The Real Death Toll

The Real Death Toll

Throughout the pandemic, the U.S. has had outsize access to lifesaving supplies like vaccines, antiviral treatments, face masks and testing kits. The country has also spent trillions of dollars in pandemic stimulus funds and enacted a raft of policies at the local and national level to combat the coronavirus.

And yet, despite its distinct advantage, the U.S. has had more deaths above normal levels during the pandemic than most other wealthy countries, according to data released by the World Health Organization this month.

The W.H.O. found that, overall, U.S. deaths were 15 percent above normal — a number surpassed by only four other large countries in the same income group: Chile, the Czech Republic, Poland and Romania.

Deaths in the U.S. rose even higher than in several countries with far fewer resources, including Argentina and the Philippines.

Globally, some of the countries with the largest increase in death rates during the first two years of the pandemic were those in the upper- and middle-income groups, including Ecuador, Mexico and Peru, where inequality and graft thwarted its pandemic response.

Poor and developing countries generally fared worse than the wealthiest ones. But many of the lowest-income countries — including most African countries — were not included in the charts because their data is less reliable.

The excess mortality figures measured the difference between the number of people who died in 2020 and 2021 and the number of people who would have been expected to die during that time if the pandemic had not happened. These latest estimates by the W.H.O. are what many scientists say are the most reliable indication of the total impact of the pandemic so far, and they include deaths from other preventable illnesses when hospitals were overwhelmed with patients.

The W.H.O. figures also showed how much some countries struggled to count pandemic-related deaths accurately. India, for example, recorded 481,000 deaths in 2020 and 2021. The W.H.O. estimated that the country had 4.7 million excess deaths during the same period. India has rejected the W.H.O.’s findings.

The global toll — around 15 million — is more than twice the number of Covid-19 deaths reported in official government calculations, according to the health agency. Across the world, about 13 percent more people died in the first two years of the pandemic than what would’ve been expected in normal times.

Updated 

May 25, 2022, 8:53 p.m. ET

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A small, new study about respiration and exercise provides some rather startling answers.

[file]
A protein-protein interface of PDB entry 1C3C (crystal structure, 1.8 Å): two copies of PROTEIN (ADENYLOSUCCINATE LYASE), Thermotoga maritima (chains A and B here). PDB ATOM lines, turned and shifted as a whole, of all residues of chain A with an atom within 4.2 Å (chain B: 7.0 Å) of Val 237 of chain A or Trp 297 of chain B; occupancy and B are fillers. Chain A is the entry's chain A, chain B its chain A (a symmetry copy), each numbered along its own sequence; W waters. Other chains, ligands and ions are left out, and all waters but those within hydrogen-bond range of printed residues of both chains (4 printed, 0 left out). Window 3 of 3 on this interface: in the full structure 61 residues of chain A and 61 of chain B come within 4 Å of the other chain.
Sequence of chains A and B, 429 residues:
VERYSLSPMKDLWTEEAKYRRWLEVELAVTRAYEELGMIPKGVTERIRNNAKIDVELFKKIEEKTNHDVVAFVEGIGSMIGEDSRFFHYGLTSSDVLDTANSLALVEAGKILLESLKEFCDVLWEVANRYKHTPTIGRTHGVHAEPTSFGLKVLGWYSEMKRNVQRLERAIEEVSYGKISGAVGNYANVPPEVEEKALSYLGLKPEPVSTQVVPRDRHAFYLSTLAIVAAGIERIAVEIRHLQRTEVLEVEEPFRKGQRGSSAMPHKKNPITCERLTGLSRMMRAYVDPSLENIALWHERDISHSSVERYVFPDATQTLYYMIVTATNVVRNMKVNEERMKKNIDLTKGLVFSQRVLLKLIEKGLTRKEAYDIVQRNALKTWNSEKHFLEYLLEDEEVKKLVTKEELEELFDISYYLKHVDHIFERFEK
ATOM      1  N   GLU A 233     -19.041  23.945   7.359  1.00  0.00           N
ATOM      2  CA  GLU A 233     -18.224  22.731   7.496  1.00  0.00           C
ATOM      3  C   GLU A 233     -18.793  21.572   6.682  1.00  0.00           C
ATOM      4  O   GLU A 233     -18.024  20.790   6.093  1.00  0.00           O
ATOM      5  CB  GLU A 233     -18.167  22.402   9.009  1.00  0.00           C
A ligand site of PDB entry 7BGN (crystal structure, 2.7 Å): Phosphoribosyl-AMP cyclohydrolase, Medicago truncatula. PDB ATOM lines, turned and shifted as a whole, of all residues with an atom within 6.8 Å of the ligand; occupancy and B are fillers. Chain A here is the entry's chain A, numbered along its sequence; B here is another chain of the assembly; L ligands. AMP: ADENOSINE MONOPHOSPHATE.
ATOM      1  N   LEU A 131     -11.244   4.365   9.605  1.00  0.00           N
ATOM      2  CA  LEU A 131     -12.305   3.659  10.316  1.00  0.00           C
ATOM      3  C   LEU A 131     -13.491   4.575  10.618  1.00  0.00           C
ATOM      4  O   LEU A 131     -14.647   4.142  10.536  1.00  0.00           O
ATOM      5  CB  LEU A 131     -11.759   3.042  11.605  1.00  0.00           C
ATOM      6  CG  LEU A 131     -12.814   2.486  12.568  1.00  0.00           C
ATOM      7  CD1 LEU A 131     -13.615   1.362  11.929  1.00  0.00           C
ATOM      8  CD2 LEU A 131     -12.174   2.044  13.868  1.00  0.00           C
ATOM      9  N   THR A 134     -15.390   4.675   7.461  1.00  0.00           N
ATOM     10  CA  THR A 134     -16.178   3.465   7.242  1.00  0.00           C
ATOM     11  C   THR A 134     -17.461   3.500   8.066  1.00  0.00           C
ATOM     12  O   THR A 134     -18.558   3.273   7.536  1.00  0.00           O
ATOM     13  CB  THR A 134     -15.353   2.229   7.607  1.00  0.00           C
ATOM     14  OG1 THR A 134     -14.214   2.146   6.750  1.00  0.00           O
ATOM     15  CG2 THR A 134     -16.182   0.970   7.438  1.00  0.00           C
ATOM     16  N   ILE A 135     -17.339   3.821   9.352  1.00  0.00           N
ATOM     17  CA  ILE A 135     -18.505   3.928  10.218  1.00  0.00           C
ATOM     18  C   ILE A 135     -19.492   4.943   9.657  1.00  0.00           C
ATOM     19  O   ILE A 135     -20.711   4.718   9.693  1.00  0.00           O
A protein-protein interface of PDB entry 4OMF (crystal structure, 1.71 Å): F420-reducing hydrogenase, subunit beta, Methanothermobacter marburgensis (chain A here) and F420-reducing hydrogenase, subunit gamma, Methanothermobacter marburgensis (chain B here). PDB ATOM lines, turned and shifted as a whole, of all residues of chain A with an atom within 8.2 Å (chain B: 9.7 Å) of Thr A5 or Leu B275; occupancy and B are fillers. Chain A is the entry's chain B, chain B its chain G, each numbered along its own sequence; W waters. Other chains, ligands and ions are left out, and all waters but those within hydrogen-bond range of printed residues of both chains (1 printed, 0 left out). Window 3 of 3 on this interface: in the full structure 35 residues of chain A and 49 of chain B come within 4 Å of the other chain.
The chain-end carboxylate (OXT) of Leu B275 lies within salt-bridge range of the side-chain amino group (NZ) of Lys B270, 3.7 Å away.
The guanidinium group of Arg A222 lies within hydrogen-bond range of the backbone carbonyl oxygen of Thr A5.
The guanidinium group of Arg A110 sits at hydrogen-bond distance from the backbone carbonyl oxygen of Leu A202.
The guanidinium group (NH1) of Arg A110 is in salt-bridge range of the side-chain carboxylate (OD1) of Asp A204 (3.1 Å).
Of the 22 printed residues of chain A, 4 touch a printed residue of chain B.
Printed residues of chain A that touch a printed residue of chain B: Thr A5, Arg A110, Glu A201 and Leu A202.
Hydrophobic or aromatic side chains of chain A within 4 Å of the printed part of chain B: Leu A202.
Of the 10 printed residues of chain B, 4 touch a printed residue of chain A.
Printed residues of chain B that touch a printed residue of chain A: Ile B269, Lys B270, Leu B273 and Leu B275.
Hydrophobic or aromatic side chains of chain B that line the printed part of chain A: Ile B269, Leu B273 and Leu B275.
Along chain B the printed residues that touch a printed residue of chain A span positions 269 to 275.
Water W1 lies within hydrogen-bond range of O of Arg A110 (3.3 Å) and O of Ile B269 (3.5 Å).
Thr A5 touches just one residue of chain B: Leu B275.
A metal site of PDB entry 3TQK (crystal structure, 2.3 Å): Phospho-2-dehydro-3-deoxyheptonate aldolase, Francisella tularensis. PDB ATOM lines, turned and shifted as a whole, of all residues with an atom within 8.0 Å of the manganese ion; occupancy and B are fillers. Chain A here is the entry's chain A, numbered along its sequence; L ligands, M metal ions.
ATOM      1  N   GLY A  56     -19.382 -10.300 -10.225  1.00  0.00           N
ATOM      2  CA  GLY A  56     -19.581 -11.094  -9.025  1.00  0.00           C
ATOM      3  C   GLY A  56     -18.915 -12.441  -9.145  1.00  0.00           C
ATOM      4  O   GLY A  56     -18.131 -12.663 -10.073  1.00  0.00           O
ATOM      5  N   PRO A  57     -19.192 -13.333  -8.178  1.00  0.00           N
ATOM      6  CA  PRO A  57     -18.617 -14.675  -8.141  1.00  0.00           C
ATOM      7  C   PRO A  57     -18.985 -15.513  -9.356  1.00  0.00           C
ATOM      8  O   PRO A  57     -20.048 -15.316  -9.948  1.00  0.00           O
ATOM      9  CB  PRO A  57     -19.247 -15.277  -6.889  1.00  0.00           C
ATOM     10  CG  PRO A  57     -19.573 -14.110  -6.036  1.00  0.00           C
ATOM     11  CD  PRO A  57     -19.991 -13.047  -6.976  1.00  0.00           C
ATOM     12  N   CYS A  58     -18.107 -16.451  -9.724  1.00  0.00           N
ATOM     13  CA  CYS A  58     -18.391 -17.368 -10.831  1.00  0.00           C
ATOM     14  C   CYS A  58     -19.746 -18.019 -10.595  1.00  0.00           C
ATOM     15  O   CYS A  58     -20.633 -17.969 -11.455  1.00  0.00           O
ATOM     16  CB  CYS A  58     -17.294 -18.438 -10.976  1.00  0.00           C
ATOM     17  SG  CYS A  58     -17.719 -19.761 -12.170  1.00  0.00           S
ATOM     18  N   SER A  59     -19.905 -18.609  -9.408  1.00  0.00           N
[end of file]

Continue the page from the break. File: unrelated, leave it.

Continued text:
The research, published on Monday in the Proceedings of the National Academy of Sciences, looked at the number of aerosol particles exhaled by 16 people at rest and during workouts. These tiny bits of airborne matter can transmit the coronavirus if someone is infected.

At rest, the participants breathed out about 500 particles per minute, the study found. But when they exercised, that total soared to more than 76,000 particles per minute, on average, during the most strenuous exertion. These findings help explain why several notable Covid superspreader events have occurred at indoor gym classes.

But these risks can be mitigated, my colleague Gretchen Reynolds reports. Ask your gym to open the windows and make sure its air-conditioning units draw air from outside to replace air filled with aerosol emissions. Maintain distance from others — at least eight to 10 feet during strenuous workouts — and wear an N95 mask, and check the rate of Covid cases in your community.

But keep moving. This study “is more incentive to ensure great ventilation and no crowding in gyms,” said Linsey Marr, a professor of civil and environmental engineering at Virginia Tech and an expert on airborne transmission of viruses. It’s not a reason to skip workouts. “There are so many benefits to exercise,” she added, “that I’ll keep doing it in my well-ventilated, uncrowded gym.”

I just came back from college, and my parents are both positive for Covid. After spending my year learning biology and working in a hospital, I am very wary of the disease. However, my family is making fun of me for wanting to wear a mask around the house and quarantining in my room. It makes me really sad that my family won’t respect my wishes to stay safe. I saw too many horror stories at the hospital involving Covid. I want to get back to normal, but this doesn’t feel that normal to me.

— Adira Altman, Providence, R.I.

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